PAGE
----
Fall is here, the leaves are changing their colors, the days are getting shorter, and the holidays are racing upon us.  One holiday that is close to my heart is Veteran’s Day.  Last year on Veteran’s Day I had the honor of attending a luncheon with a few of our American heroes from the Missouri Veterans Home.

As the guest speaker started to present, I glanced around the room.  The smiles had left the faces of the men and women that were being honored that day; sadness had settled in its place.  They sat there in silence with their heads bowed down.

As I listened to the words, I felt somewhat out of place and bowed my own head. How could my country—their country, ask so much from them and then place shame upon them when they returned home from war?  How could Americans judge them, calling them baby killers and even spitting on them?  How could our country send these men and women into battle for our freedom and treat them with such disrespect, not even welcoming them home?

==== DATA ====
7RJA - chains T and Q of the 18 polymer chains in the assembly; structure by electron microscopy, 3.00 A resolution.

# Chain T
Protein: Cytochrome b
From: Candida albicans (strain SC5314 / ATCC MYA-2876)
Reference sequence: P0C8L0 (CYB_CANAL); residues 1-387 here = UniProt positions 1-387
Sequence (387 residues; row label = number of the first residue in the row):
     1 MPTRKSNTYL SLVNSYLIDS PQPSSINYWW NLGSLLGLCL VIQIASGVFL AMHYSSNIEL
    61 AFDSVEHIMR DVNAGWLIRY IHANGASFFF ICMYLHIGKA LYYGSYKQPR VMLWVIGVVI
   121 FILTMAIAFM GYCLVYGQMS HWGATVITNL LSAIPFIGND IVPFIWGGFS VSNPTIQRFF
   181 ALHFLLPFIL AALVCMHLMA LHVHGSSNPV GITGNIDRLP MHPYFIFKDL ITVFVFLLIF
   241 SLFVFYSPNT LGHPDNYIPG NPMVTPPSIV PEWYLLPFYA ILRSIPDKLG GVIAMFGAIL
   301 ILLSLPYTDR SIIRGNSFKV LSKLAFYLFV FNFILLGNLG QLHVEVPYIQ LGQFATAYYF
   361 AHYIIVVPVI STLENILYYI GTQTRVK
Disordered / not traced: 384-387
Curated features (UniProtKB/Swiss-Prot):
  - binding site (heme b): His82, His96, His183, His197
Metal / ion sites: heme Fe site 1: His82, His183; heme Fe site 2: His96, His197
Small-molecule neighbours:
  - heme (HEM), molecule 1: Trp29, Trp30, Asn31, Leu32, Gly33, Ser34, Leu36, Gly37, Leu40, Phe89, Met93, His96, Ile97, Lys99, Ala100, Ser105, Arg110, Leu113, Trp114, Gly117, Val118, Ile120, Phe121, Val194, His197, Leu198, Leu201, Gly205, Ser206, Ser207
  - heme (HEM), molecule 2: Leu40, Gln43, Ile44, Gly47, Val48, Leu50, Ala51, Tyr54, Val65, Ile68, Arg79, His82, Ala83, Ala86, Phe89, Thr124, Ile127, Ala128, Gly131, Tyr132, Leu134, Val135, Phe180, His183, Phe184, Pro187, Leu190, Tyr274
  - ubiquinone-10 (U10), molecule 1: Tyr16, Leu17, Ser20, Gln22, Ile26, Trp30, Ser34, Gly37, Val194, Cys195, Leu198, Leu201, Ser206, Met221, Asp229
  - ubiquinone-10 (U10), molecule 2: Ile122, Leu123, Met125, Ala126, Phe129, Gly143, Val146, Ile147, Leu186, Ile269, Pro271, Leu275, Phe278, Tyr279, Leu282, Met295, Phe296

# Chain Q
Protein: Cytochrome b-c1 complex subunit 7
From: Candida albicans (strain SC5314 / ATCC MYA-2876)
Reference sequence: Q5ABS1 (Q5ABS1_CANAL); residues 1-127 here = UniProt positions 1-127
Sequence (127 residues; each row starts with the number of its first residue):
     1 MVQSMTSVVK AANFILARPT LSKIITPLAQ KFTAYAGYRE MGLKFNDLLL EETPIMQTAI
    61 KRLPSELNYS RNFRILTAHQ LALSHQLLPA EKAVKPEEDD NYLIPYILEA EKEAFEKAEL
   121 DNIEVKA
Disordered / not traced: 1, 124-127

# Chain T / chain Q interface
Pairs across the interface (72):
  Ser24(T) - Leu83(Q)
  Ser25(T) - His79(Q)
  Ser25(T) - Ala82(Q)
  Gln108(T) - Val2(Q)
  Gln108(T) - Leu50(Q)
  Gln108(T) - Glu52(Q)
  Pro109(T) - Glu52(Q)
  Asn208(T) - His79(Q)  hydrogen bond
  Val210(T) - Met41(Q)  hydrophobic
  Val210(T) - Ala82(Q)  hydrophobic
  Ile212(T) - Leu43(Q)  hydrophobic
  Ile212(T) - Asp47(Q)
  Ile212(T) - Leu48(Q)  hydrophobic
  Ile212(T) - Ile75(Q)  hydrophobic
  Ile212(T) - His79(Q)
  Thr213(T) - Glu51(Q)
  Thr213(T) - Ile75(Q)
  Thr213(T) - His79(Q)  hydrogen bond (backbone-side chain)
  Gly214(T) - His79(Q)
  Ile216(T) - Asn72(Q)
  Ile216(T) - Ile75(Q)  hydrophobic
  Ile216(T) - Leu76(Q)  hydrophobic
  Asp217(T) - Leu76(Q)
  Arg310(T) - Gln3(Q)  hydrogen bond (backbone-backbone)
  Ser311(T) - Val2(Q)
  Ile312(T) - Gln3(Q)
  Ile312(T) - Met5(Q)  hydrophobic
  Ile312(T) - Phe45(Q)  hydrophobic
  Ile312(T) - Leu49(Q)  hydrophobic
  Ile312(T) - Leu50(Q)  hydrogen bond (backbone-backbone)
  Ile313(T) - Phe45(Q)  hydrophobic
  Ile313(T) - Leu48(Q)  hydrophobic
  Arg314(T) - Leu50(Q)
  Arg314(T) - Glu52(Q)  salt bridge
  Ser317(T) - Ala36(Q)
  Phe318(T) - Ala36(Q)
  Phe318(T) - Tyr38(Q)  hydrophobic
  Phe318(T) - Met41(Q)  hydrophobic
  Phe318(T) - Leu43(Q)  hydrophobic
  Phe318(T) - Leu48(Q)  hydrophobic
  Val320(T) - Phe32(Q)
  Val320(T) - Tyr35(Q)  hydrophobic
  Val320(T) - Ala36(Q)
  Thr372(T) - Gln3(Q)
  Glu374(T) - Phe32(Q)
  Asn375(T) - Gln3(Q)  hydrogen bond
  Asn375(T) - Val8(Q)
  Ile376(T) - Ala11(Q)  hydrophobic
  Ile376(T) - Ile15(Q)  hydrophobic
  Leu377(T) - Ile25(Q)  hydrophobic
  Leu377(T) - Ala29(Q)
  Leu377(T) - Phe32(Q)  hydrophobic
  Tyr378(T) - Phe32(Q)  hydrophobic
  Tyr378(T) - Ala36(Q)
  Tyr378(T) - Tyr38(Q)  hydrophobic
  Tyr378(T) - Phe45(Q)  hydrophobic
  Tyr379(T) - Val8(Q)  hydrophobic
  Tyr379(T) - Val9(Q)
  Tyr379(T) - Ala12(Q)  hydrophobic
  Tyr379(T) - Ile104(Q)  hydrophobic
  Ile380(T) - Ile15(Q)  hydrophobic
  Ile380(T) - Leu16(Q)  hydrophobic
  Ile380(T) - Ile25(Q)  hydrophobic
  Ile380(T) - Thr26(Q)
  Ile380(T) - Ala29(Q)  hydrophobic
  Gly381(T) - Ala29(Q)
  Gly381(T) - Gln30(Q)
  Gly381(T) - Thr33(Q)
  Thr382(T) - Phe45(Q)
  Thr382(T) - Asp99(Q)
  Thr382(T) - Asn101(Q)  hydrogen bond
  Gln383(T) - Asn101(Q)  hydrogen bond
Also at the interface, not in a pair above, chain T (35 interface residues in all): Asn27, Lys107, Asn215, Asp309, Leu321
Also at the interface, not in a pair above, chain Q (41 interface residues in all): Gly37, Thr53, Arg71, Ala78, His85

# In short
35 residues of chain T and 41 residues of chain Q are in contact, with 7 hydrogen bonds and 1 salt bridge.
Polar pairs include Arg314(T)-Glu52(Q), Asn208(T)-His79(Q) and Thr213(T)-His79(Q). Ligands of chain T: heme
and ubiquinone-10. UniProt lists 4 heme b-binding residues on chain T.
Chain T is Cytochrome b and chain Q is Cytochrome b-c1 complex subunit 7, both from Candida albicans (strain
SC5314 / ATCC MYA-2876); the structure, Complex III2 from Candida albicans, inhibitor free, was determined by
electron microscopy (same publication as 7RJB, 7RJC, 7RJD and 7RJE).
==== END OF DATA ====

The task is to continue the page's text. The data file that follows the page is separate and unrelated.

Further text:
I had a similar experience while I was in Washington, D.C. for the NAHCA conference in September. While visiting the Vietnam Wall with other CNAS we saw many veterans, some with their companies placing wreaths, others with their families telling their stories. As I walked through the crowd, I felt the unwelcome feeling of despair and the words of the luncheon speaker I had heard from last year came to mind.

These men gave the ultimate sacrifice to us and to their country, asking for nothing in return.  I paused for a second to watch another wreath being placed and I felt a hand on my elbow.  I turned to look, standing next to me was an older gentlemen with a Veteran’s cap on.  He said in a very low crackling voice “I am very sorry for your loss.”  I explained to him that I had not lost someone but that I was a nursing assistant for elderly veterans at the Missouri Veterans Home in Missouri.  I explained I and others were there for a conference and at that point we both began to cry, together.